Before going to Frankfort on Monday to begin week five of the 2020 Legislative Session, I had the pleasure of joining my colleague in the House, Rep. Samara Heavrin, in providing a legislative update to various county elected officials.
They included Leitchfield Mayor Rick Embry, City Councilman Clayton Miller, and Caneyville City Council members, Debbie Embry and Mike Geary. We had a great discussion, and I want to thank county Judge-Executive Kevin Henderson for hosting us.
It was a busy but productive fifth week of the 2020 regular session as we passed a wide array of bills through the Senate and continued biennial budget discussions.
As we wait to receive a budget proposal from the House of Representatives, where all spending bills must originate, the Senate the Appropriations & Revenue Committee has already begun an intensive review process of the budget proposed by the governor. Crafting the Commonwealth’s two-year financial plan is a lengthy process. Still, I am confident that the final product will be fiscally responsible while ensuring sufficient funding for our critical programs. I will keep you updated on the status of the budget in the coming weeks.
The senate majority made notable progress on the 2020 legislative agenda, successfully passing 11 bills over the week, including Senate Bill (SB) 1 and SB 7.
Also known as the Federal Immigration Cooperation Act of 2020, SB 1 ensures the cooperation of state and local governments with the federal government in the enforcement of federal immigration laws. The bill will create no additional responsibilities for law enforcement or agencies, but it does require no less be done than what federal statutory law states.
SB 1 preemptively prohibits local municipalities from enacting sanctuary immigration policies. There had already been discussions in one of Kentucky’s major cities to adopt such policies. That would be irresponsible and dangerous. While many can agree that federal immigration law needs to be addressed by congress, current laws should be enforced to ensure the safety of the public, and provide law enforcement with the assurance that they can enforce laws in good faith.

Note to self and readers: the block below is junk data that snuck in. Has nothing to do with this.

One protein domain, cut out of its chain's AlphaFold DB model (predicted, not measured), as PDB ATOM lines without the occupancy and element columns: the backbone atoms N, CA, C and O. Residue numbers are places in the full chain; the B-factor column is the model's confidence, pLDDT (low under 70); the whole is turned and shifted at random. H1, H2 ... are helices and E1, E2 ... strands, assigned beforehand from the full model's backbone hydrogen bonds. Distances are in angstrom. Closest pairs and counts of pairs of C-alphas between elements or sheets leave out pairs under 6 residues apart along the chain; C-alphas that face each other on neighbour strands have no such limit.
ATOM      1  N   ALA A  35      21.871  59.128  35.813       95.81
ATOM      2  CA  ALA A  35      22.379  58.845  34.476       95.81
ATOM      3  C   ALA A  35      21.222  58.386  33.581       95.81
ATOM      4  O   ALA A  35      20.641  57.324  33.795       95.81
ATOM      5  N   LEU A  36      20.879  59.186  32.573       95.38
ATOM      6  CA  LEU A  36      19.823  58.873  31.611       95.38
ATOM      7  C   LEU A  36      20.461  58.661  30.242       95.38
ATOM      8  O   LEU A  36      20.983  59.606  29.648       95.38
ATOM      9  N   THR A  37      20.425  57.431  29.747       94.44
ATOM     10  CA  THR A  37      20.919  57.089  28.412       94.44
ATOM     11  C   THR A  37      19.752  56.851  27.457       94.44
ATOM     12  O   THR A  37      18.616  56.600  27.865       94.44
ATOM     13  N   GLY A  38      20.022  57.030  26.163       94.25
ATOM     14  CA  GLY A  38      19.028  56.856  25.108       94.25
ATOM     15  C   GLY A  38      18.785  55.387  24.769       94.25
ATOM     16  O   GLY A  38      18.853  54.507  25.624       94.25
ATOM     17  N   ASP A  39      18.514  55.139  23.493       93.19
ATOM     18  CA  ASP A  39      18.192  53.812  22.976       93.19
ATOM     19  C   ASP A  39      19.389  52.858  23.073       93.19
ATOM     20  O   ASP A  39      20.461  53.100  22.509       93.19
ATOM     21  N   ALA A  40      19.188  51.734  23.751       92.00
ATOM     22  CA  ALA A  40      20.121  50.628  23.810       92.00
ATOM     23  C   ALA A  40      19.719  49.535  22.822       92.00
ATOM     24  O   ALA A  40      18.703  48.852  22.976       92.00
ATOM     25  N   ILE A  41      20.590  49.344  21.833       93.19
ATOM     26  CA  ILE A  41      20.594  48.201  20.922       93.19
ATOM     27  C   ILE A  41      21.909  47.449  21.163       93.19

SB 7, priority legislation relating to School-Based Decision-Making Councils, returns the appointment of the school principal to the superintendent after consultation with the school council and equalizes council membership of teachers and parents.
I am pleased to report that an essential piece of legislation, SB 30, in which I am the primary sponsor, finally got a committee hearing on Wednesday. SB 30 has been a priority of mine for three years. The bill would limit the number of managed care organizations our state can contract with to administer the Medicaid program. Presently there are five which create a bureaucratic nightmare for healthcare providers, especially in rural communities and unnecessarily drive up the cost of care. Limiting it to three will reduce healthcare costs for providers and, eventually, the patient. My bill passed out of committee and will now go the Senate for a floor vote.
Several bills with bipartisan support passed through the Senate this week. SB 63 is a measure that would allow high school dropouts who are at least 21 years of age to complete their graduation requirements through online programs. SB 45 requires licensed child-care centers to have standards on nutrition and physical activity. SB 45 also incorporates state and national expertise in developing new standards regarding screen time and sugary drinks.
Also passing in the Senate this week was SB 102, legislation to remove unnecessary red tape in the Cabinet for Health and Family Services by repealing 48 outdated and obsolete statutes. SB 87, an act to remove the automatic transfer of a child from a district court to the circuit court to be tried as an adult in cases involving the use of firearms, was approved. SB 40, legislation that would provide additional protections for Kentucky’s vulnerable children by requiring fingerprint background checks for employees of child protection and child welfare agencies were approved. SB 60, a measure to add SMA to the list of heritable conditions tested at birth, was passed. This screening would be provided at no additional cost to the family or the Kentucky taxpayer.
Finally, SB 42 would require issued student identification badges to contain emergency hotline numbers for domestic violence, sexual assault, and suicide prevention. Suicide rates among young people is a real epidemic. I encourage you to have honest conversations with the young people in your life and let them know they are loved. Tragic stories arise far too often of someone who has taken their life out of depression or perceived hopelessness. Life is precious, and we should take the time to let others know their life is precious to us.
I had one such precious young person join me in the senate chamber on Thursday as my Senate page, Ms. Maggie Cox, an eighth-grader from Grasrayson County Middle School. Maggie is a wonderful young lady whose future is nothing but bright. I was blessed to share time with such a gifted and talented young person who has a dream and vision for her future.
Thank you, Maggie, for spending part of your day with me. I invite other ambitious young people like Maggie to join me as a page in Frankfort. It’s a unique and fulfilling experience.
If you know a student who would enjoy a day in Frankfort learning about state government and the legislative process, please do not hesitate to reach out to my office at 1-800-372-7181 or email me at Stephen.Meredith@LRC.ky.gov. I invite you to reach out to me on any other matter of importance to you as well. Don’t forget; you can also review the Legislature’s work online at www.legislature.ky.gov.
(Headline photo: Grayson County Middle School student Maggie Cox with Sen. Steve Meredith, courtesy of Facebook)
By Sen. Steve Meredith